This year’s conference will begin the week of October 12, 2015, with a keynote by Don Wettrick and #Innovation class students. During week 1 of the conference, Stephanie Chang will present a keynote in the “Maker Ed” strand, and Alan Levine will keynote the “Stories of Connection” strand. During week 2, Scott McLeod will share a keynote in the “Overcoming Obstacles” strand. Karen Bosch will keynote our “Beyond the Core: Arts and More” strand. Descriptions for each of these strands are available here.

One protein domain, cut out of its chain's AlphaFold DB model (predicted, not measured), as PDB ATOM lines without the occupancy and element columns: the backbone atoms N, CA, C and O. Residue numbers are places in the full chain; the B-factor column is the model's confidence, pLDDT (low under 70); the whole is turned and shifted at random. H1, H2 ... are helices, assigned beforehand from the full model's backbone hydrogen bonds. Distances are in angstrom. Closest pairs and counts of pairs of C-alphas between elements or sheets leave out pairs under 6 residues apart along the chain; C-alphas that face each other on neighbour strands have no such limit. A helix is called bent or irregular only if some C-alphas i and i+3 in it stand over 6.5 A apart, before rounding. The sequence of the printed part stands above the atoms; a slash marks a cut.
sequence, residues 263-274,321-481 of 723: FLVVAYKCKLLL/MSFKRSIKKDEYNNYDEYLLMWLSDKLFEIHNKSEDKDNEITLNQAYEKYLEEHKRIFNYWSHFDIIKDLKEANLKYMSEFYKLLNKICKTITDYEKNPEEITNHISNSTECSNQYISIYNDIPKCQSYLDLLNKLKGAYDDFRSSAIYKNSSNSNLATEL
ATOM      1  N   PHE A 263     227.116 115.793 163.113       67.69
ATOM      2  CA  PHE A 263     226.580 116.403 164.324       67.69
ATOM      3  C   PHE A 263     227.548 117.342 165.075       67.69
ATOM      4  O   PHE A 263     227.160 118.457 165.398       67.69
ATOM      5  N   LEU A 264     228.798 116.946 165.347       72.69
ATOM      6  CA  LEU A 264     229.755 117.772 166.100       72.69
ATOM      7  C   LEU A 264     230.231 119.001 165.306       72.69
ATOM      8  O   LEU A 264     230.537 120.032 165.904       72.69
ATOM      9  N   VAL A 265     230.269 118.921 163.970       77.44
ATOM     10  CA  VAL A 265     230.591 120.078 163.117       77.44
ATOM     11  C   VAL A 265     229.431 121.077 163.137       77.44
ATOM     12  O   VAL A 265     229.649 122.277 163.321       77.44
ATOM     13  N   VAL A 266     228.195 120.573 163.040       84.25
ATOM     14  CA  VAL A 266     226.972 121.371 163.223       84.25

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This podcast is a recording of Dr. Wesley Fryer’s presentation “Sharing Student Work Online” on October 7, 2015, at the Oklahoma Technology Association (OTA) / Encyclo-Media Conference in Oklahoma City. The session description was: When students at school use media to “show what they know and can do,” they need safe, adult-moderated, online spaces to share their digital work with others and receive thoughtful feedback. Learn how to to use free websites like KidBlog and Blogger, along with apps like Easy Blogger Jr., to share student work online and moderate feedback. Discuss how to help students “compose quality comments” for others. Explore workflows to safely use a classroom YouTube channel to publish and share student work, also with moderated feedback. See examples of school and classroom permission forms for publishing student work. Get practical ideas for “normalizing” the regular, open publication of student work at your school for moderated feedback from peers, parents, and others around the world. Check the podcast shownotes for links to session slides (shared as a Google Presentation) as well as other referenced resources.